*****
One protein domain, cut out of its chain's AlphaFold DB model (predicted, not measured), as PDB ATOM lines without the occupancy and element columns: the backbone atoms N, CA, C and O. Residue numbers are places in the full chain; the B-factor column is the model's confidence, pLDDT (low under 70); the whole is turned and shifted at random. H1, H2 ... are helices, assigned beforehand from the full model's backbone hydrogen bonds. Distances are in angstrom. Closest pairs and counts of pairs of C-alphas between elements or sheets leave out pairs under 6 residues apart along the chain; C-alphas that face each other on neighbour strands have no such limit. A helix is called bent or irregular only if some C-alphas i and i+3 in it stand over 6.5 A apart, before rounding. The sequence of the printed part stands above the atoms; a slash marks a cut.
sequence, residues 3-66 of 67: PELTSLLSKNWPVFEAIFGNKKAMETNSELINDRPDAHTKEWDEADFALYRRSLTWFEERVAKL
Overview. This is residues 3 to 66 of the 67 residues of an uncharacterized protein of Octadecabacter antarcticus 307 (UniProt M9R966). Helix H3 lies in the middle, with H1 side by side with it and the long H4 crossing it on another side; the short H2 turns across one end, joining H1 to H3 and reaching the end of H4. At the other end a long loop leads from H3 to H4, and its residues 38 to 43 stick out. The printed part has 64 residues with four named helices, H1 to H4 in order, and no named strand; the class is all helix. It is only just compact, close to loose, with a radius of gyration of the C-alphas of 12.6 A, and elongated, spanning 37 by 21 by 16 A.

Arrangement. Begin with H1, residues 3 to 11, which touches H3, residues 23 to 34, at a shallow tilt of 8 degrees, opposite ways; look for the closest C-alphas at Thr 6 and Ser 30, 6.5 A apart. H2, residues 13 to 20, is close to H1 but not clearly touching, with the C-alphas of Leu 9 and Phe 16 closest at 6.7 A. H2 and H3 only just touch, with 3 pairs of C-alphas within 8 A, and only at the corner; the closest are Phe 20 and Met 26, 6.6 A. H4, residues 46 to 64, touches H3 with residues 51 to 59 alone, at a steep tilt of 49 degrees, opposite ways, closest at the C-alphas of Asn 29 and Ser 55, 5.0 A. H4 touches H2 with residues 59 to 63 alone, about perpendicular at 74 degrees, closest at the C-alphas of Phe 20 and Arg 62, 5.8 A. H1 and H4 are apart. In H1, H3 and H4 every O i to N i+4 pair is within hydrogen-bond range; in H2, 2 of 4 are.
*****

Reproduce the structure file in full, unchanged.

One protein domain, cut out of its chain's AlphaFold DB model (predicted, not measured), as PDB ATOM lines without the occupancy and element columns: the backbone atoms N, CA, C and O. Residue numbers are places in the full chain; the B-factor column is the model's confidence, pLDDT (low under 70); the whole is turned and shifted at random. H1, H2 ... are helices, assigned beforehand from the full model's backbone hydrogen bonds. Distances are in angstrom. Closest pairs and counts of pairs of C-alphas between elements or sheets leave out pairs under 6 residues apart along the chain; C-alphas that face each other on neighbour strands have no such limit. A helix is called bent or irregular only if some C-alphas i and i+3 in it stand over 6.5 A apart, before rounding. The sequence of the printed part stands above the atoms; a slash marks a cut.
sequence, residues 3-66 of 67: PELTSLLSKNWPVFEAIFGNKKAMETNSELINDRPDAHTKEWDEADFALYRRSLTWFEERVAKL
Overview. This is residues 3 to 66 of the 67 residues of an uncharacterized protein of Octadecabacter antarcticus 307 (UniProt M9R966). Helix H3 lies in the middle, with H1 side by side with it and the long H4 crossing it on another side; the short H2 turns across one end, joining H1 to H3 and reaching the end of H4. At the other end a long loop leads from H3 to H4, and its residues 38 to 43 stick out. The printed part has 64 residues with four named helices, H1 to H4 in order, and no named strand; the class is all helix. It is only just compact, close to loose, with a radius of gyration of the C-alphas of 12.6 A, and elongated, spanning 37 by 21 by 16 A.

Arrangement. Begin with H1, residues 3 to 11, which touches H3, residues 23 to 34, at a shallow tilt of 8 degrees, opposite ways; look for the closest C-alphas at Thr 6 and Ser 30, 6.5 A apart. H2, residues 13 to 20, is close to H1 but not clearly touching, with the C-alphas of Leu 9 and Phe 16 closest at 6.7 A. H2 and H3 only just touch, with 3 pairs of C-alphas within 8 A, and only at the corner; the closest are Phe 20 and Met 26, 6.6 A. H4, residues 46 to 64, touches H3 with residues 51 to 59 alone, at a steep tilt of 49 degrees, opposite ways, closest at the C-alphas of Asn 29 and Ser 55, 5.0 A. H4 touches H2 with residues 59 to 63 alone, about perpendicular at 74 degrees, closest at the C-alphas of Phe 20 and Arg 62, 5.8 A. H1 and H4 are apart. In H1, H3 and H4 every O i to N i+4 pair is within hydrogen-bond range; in H2, 2 of 4 are.